Rajon Rondo vs. Derrick Rose: Race for Best Point Guard in the NBA
Just recently has it come to my mind—Who is the best point guard in the NBA?
Is it Deron Williams, Chris Paul, Rajon Rondo, or Derrick Rose?
Anyone can make a legitimate argument towards any of these fine leaders, but lets single out the heated comparison between Rondo and Rose.
Derrick Rose, the 6'3", 190 lb point guard out of Memphis, has all the tools in order to be a complete point guard in the NBA today.
Rose is very strong and quick for a man of his stature. Rose's greatest game is taking someone off the dribble and creating a play around the paint or dishing off to his open teammates.
Basically, Rose is the prototypical NBA point guard who has athleticism and a knack for the game.
2009-10 season averages: 20.8 (PPG), 6 (APG), 0.7 (SPG).
As you can see, Rose averaged some impressive numbers considering he lead his Chicago team once again to the NBA Playoffs multiple years in a row.
Rose is a great leader and he definitely has one of the biggest upsides in the NBA today for a guard, and he seems to be improving his one weakness, outside shooting.
Rajon Rondo, the 6'1", 171 lb guard out of Kentucky, has also proven to be a great guard and leader in this league.
Rondo may not have eye-popping stats, but they are more than meets the eye.
What people may overlook about Rondo is the mental aspect he brings every game for the Celtics.
Rondo may not be able to consistently hit open mid/long-range jumpers, but he brings a mentality that can.
For a young point guard in the league, it must be hard to lead a very experienced and well-recognized franchise. Rondo has to be both mentally and physically prepared to lead the "Big Three," who tend to bring their intensity every game.
I mean, imagine trying to calm down Kevin Garnett every game, or taking the lead role over a great player by Paul Pierce. Rondo has proved much more than Rose in that aspect but before we go deeper into that, lets take a look at his 2009-10 averages.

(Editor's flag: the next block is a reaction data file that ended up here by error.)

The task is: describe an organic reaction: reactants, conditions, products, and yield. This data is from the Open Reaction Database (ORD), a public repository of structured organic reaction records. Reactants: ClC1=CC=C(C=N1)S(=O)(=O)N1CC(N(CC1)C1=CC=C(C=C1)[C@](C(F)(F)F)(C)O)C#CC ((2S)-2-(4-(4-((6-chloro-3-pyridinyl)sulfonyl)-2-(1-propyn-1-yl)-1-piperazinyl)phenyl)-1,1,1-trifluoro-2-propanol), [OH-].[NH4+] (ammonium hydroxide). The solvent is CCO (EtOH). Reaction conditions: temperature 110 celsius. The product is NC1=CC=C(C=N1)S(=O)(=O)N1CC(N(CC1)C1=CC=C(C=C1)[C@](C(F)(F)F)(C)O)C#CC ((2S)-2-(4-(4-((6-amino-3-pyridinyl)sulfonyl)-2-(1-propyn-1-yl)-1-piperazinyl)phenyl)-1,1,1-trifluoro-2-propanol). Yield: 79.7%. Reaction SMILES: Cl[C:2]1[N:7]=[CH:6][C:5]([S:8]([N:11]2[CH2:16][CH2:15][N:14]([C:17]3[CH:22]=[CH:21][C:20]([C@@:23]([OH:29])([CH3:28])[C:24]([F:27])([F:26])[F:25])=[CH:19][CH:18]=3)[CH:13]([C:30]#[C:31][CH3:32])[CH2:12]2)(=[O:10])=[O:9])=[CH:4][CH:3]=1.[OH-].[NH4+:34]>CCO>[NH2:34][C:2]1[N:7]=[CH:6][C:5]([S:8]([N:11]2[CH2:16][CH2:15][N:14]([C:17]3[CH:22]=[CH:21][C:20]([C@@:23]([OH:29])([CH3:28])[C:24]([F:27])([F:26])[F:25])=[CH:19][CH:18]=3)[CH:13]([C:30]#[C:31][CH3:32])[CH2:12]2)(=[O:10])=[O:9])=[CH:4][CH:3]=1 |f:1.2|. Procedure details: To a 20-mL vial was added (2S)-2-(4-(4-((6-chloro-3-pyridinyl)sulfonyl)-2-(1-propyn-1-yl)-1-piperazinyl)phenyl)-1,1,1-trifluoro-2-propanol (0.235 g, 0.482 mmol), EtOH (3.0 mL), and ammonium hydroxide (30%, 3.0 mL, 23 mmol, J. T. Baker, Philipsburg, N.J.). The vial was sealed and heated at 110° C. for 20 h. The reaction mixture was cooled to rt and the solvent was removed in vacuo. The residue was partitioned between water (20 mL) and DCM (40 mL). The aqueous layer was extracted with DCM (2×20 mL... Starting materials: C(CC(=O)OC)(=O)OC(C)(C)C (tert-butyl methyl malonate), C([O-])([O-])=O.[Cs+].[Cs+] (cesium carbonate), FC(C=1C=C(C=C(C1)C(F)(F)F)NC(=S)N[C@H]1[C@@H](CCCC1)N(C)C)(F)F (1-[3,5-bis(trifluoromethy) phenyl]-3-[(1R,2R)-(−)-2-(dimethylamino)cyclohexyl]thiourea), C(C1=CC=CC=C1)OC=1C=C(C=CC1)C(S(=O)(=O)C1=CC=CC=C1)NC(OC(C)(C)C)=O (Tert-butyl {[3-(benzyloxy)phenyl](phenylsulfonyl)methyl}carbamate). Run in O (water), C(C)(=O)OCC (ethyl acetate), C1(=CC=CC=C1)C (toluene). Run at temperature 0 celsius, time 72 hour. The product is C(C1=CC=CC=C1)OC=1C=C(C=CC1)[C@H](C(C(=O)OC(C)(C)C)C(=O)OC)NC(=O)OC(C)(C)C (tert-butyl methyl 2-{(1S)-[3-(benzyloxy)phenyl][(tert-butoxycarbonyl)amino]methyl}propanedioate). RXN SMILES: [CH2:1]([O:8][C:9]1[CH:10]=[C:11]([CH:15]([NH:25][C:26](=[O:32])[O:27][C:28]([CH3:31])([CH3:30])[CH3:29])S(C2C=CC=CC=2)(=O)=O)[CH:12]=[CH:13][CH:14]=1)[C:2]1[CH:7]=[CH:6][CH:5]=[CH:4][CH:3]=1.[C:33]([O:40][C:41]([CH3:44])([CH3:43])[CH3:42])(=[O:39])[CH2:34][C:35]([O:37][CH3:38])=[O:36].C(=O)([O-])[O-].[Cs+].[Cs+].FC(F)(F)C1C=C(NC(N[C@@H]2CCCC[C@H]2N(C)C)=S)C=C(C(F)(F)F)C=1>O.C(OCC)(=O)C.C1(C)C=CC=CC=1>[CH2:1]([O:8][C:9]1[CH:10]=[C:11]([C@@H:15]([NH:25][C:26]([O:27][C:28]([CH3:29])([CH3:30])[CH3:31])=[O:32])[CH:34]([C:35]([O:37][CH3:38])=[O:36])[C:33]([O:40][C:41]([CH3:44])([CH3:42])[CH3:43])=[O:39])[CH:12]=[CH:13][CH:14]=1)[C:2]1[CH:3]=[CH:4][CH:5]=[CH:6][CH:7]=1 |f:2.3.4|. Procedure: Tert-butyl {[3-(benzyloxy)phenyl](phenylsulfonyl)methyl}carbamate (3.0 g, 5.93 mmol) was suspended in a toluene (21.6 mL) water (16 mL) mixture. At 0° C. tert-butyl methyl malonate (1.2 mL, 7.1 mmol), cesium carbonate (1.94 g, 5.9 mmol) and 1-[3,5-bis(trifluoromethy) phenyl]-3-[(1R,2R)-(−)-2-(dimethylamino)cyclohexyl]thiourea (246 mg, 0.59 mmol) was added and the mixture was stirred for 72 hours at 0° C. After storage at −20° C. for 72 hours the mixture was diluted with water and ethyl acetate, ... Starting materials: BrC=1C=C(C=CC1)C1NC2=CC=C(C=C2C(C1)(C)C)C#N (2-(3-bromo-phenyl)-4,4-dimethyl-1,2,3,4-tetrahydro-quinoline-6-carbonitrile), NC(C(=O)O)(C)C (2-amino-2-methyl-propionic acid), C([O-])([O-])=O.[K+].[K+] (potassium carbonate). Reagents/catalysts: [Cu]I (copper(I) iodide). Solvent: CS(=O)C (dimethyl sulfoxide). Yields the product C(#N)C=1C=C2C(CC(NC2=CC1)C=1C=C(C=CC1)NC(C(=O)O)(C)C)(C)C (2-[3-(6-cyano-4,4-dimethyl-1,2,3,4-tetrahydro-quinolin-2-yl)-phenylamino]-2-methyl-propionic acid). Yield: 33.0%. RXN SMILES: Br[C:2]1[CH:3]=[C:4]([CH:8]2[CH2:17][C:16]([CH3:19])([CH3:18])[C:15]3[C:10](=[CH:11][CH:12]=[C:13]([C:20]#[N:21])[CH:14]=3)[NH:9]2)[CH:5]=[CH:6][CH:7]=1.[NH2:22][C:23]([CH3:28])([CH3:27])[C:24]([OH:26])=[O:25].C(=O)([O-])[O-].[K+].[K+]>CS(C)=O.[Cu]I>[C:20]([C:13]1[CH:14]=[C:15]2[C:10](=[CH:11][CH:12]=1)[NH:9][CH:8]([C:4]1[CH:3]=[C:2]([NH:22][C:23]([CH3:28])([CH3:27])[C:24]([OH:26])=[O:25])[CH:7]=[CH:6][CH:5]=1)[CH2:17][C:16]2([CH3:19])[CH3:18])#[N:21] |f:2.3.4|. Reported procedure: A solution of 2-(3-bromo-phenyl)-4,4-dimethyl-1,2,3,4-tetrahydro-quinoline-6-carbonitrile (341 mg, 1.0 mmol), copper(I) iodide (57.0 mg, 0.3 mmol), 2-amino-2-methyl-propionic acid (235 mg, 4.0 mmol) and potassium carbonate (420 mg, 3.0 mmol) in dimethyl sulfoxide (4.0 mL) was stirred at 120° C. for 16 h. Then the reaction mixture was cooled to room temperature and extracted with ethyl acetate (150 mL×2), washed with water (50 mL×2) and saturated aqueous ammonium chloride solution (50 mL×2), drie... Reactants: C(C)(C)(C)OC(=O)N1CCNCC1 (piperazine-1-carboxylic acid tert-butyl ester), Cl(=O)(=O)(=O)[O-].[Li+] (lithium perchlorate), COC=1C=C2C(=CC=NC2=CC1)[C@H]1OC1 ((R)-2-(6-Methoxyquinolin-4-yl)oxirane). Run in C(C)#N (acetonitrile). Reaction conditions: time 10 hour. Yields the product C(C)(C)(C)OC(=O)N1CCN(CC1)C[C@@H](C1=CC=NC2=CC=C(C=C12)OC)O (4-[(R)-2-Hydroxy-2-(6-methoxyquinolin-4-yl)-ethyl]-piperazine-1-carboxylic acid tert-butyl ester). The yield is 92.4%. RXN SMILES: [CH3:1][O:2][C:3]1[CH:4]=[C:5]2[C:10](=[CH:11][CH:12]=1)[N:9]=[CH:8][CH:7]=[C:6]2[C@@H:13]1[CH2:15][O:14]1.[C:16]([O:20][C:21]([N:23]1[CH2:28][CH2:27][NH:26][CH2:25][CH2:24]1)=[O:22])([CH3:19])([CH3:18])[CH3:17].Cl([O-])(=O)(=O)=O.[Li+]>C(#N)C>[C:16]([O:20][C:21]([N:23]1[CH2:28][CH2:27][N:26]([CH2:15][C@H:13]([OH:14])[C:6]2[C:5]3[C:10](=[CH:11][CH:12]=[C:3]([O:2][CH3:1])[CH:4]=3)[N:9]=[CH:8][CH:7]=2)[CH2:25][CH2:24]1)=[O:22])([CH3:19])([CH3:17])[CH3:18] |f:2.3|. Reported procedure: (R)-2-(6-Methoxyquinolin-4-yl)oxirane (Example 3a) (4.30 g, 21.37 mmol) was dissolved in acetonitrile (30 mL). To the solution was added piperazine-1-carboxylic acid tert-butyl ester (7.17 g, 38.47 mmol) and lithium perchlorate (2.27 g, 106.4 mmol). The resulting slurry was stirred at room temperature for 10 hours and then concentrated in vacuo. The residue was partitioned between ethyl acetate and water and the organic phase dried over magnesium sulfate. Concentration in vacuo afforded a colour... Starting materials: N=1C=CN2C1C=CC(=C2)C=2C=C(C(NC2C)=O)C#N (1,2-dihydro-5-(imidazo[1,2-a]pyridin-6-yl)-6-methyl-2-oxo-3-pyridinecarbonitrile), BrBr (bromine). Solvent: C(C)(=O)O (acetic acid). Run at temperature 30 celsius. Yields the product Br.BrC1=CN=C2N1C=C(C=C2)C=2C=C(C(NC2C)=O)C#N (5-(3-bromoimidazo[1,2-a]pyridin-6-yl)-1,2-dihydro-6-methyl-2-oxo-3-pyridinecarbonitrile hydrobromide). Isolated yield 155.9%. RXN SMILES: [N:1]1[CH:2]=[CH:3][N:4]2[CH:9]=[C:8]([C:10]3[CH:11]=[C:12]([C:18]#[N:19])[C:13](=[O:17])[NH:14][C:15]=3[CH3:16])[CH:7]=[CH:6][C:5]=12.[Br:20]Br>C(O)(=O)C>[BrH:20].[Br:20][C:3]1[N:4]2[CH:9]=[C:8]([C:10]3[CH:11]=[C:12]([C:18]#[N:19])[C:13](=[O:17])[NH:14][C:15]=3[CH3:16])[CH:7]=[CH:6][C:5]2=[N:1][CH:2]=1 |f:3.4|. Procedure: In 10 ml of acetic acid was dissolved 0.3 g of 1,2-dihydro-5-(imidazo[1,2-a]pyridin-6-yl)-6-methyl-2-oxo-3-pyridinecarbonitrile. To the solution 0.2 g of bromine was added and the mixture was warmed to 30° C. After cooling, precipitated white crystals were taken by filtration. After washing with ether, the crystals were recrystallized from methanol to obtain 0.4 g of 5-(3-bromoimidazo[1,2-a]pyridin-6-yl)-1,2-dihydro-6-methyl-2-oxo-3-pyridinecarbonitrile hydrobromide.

2009-10 season averages: 13.7 (PPG), 9.8 (APG), 2.3 (SPG).
Rondo almost averaged a double-double this season. Under the circumstances, those stats are impressive. Especially his 13.7 (PPG). Sharing the ball with three potential Hall of Famers isn't easy. Rondo may be a pass-first point guard, but he is still a very capable scorer and when other teams shut down Allen, Garnett, or Pierce, Rondo had to take over as a scorer.
What people may forget about Rondo, is his nack for offensive rebounds. Every game I have watched Rondo play, he has had multiple sequences where he boards a rebound and creates a play. Rondo was born to be a play maker and his offensive rebounding mentality tremendously helps.
Rondo has the rare "it" factor and it gives him an edge over many guards around the league today.
Who Is Better?
If you have been catching my comparisons, it should be pretty clear who I believe is the better guard at this point.
Rondo brings more to the table than Rose. Yes, Rose drops 20 points a night and he still dishes out six assists every game, but where does that leave the team?
The Bulls may have been reaching the first round of the NBA Playoffs for the last two or three years, but they haven't reached the Eastern Conference Finals yet, and though they came close against the very Boston team Rondo played for, it just hasn't gone Rose's way.
People can say what they will about Rondo having the better team, and it being easier for him to lead this older Celtics team, but it's the exact opposite.
Like I said earlier, Rondo has to be ready to go every night, there are no breaks for Rondo in the season. The Celtics needed Rondo to run the team day in and day out. It couldn't have been easy to handle all of that pressure, playing for arguably the greatest franchise ever.
Now, Rose is still a great upcoming prospect. Remember, Rose is still 21 and Rondo is 24 so one can say that Rondo's experience is the only edge he has, which may be true, but three years won't change one's mentality.
There aren't many players in the league that have what they call the "it" factor, or killer instinct. Rondo is among the few that contain "it."
In my mind, that is the one aspect of Rondo's game that Rose will never get past, and it is the very thing that will set these two point guards apart.
You never know though, like I said, Rose is still only 21 and Rondo is 24—age could be a factor in this fight. And injury, as in every comparison, can play a major role between these players, but when it is all said and done, these two guards are going to run the show from now on. The only question is, who will remain on top?
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